Garmin Oregon 600 Review

Garmin have recently released their Oregon 6xx series of GPS. In the range are the 600, 600t, 650, and 650t. The ‘t’ models include “Full European Recreational mapping 1:100K”. The 650 units include a rechargeable NiMH battery pack (this can be purchased separately for the 600 for under £20), an 8MP geotagging camera, a torch, and a larger storage capacity. The devices are currently retailing at between £370 and £500, depending on the model and whether you add 50k OS maps to your purchase. I took a look at an Oregon 600 with 50k OS maps to see if it was a worthwhile upgrade…

First impressions

The Garmin Oregon 600t

The Garmin Oregon 600t

My first impression of the device was that the screen seemed smaller than the Oregon 450 that I’ve used. In fact the screen size is the same (3″ / 240 x 400 pixels). Whereas previous Oregons have the protective raised plastic around the edge of the screen the new version is completely flat with the glass of the screen extending to the edges. This does make the device appear to look more modern and phone-like, however means that the screen isn’t as protected around the edges and gives the illusion that the screen is smaller than it is. It also seems a bit of a waste as it’d be more desirable if the screen filled this vacant space. The glass used on the screen is however “chemically enhanced” meaning that it should be more scratch resistant and durable and therefore doesn’t need that added ridge. Check out this YouTube video where they throw it on concrete and hit it with a hammer and it still doesn’t break!!!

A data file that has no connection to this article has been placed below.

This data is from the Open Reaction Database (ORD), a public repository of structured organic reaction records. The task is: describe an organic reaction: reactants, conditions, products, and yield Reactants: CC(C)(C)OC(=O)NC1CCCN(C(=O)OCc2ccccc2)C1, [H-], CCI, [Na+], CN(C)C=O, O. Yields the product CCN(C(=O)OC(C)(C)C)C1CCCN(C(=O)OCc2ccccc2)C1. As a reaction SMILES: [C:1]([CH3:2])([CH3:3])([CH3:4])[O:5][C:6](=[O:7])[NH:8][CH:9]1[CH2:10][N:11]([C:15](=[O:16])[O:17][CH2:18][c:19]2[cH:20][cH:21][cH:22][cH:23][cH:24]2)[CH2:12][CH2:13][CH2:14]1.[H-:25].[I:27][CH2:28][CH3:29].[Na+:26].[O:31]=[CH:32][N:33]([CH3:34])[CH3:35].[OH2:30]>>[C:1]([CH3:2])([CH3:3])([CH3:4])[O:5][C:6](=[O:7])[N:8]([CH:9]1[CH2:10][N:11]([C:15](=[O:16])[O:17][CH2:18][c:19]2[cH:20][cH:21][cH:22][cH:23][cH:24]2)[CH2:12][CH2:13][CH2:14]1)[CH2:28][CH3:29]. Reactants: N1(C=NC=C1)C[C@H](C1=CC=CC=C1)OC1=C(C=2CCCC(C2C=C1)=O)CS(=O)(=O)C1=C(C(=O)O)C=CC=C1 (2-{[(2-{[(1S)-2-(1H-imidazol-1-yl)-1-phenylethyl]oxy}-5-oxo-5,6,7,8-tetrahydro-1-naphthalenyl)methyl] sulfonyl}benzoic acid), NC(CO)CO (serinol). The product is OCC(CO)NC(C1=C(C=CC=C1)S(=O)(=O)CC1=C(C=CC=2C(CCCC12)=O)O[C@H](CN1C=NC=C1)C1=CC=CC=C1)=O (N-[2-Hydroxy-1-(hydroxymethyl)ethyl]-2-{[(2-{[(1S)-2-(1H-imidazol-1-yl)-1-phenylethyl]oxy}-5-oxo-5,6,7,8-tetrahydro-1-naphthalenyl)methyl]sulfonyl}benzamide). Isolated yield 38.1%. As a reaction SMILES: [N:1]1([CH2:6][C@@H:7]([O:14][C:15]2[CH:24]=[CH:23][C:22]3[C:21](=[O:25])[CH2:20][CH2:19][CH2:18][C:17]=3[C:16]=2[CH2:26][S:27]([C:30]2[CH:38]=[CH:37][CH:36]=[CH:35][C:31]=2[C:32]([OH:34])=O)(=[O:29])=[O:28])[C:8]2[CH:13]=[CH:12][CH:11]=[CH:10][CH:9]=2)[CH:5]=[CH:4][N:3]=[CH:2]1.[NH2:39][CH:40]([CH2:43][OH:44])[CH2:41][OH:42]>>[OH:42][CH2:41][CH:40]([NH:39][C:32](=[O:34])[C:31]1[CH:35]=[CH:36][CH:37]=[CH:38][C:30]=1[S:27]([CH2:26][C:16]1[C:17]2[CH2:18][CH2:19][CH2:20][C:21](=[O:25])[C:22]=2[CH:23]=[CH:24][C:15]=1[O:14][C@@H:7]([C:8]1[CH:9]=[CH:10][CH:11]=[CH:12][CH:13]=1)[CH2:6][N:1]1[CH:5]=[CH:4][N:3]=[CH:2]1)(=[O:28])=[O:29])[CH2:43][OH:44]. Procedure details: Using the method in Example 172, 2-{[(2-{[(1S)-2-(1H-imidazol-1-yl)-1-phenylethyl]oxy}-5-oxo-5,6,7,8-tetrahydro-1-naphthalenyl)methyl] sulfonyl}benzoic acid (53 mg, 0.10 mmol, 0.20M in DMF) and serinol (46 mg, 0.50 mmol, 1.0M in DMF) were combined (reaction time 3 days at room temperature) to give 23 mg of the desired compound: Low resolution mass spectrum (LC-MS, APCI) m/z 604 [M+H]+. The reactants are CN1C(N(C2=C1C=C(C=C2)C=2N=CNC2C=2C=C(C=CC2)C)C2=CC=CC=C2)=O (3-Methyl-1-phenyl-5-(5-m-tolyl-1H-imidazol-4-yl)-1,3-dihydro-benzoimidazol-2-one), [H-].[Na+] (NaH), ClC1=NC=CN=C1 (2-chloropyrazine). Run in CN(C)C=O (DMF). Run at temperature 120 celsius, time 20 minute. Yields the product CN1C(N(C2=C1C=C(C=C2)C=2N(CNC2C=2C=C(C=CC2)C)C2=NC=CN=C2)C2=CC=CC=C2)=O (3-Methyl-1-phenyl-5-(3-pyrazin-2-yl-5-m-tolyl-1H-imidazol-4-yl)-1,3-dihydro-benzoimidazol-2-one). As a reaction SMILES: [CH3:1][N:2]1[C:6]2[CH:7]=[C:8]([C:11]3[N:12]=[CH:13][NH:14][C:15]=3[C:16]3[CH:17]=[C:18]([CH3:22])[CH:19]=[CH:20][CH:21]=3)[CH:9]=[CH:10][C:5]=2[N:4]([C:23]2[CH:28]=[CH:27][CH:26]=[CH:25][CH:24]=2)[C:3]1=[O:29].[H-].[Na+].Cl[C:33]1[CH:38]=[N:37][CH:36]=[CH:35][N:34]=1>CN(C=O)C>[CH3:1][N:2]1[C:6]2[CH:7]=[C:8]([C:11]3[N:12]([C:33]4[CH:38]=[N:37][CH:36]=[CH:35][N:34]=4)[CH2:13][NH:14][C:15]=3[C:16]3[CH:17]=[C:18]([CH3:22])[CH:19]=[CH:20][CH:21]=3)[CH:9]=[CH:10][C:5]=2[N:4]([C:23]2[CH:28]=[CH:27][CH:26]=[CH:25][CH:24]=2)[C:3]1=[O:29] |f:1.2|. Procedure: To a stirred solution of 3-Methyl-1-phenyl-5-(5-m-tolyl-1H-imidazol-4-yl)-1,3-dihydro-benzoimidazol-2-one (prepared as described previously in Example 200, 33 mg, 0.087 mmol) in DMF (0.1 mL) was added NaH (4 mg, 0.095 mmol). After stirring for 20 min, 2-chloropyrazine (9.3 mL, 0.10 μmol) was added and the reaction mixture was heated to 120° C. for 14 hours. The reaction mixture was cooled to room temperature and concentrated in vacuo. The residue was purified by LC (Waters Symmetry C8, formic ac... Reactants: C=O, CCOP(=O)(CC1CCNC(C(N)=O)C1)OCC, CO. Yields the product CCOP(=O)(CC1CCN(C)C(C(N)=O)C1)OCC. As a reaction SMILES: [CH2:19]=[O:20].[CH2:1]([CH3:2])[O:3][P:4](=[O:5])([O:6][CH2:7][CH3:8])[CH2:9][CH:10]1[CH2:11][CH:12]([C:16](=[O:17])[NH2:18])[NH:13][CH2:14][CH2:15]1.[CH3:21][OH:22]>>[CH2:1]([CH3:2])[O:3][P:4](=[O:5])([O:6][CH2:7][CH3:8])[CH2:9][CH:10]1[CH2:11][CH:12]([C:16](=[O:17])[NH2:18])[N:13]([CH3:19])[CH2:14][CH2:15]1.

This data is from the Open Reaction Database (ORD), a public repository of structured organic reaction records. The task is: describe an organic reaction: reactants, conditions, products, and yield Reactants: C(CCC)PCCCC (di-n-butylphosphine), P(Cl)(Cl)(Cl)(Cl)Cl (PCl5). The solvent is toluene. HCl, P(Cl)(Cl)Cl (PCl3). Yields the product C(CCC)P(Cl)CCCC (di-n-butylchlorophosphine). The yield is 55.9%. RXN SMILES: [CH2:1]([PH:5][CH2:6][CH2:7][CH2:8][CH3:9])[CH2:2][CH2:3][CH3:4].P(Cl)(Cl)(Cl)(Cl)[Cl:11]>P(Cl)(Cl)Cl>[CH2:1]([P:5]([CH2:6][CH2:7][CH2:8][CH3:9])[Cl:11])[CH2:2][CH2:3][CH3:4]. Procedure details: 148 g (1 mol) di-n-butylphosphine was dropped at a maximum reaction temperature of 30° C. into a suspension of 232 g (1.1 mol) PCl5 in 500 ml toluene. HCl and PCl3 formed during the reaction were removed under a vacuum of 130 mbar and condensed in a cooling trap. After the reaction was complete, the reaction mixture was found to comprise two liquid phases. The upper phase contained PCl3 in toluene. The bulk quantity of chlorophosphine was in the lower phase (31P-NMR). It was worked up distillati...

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REVIEW: Garmin Montana

The wait is over

Since I first blogged about the Montana in May I had been itching to get my hands on one, patiently waiting for a UK online store to get some in stock. I didn’t really want to pay the price that Garmin were stating as the RRP. £600-£650 is a lot of money for a GPSr. I was therefore pleased when I saw them sold by Marine Electronic Services Ltd. I pre-ordered my Montana 650 and patiently waited for 2 weeks until finally the day came when my Montana was delivered. Sod’s law meant it came on the very day that I was travelling to Wales for the MEGA so I had to again patiently wait until I got back to play with it. For anyone thinking of purchasing a Montana, I will say that I’m definitely pleased with Mes Ltd. I emailed them a few times to check on my order (I lied when I said I was patient!) and always got a reply back within an hour or two. They also provided a tracking number for me to watch the status of my order. At the time of writing they are also the cheapest price I can find for all of the Montana models, although I notice the 650 has gone up by £20 since I purchased it. I think their site currently does still have the best price.

The review

I’m going to look at the Montana as “A Geocacher” and review the features that I think a Geocacher is most likely to use, so this isn’t going to go into depth with the Marine, Hunt and Fish features, etc. The model I am reviewing is the “Garmin Montana 650” although there’s not a massive difference between this and the other models. The 600 is the base model. The 650 is the base model + a 5 megapixel camera, and the 650t is the base model, camera, and maps.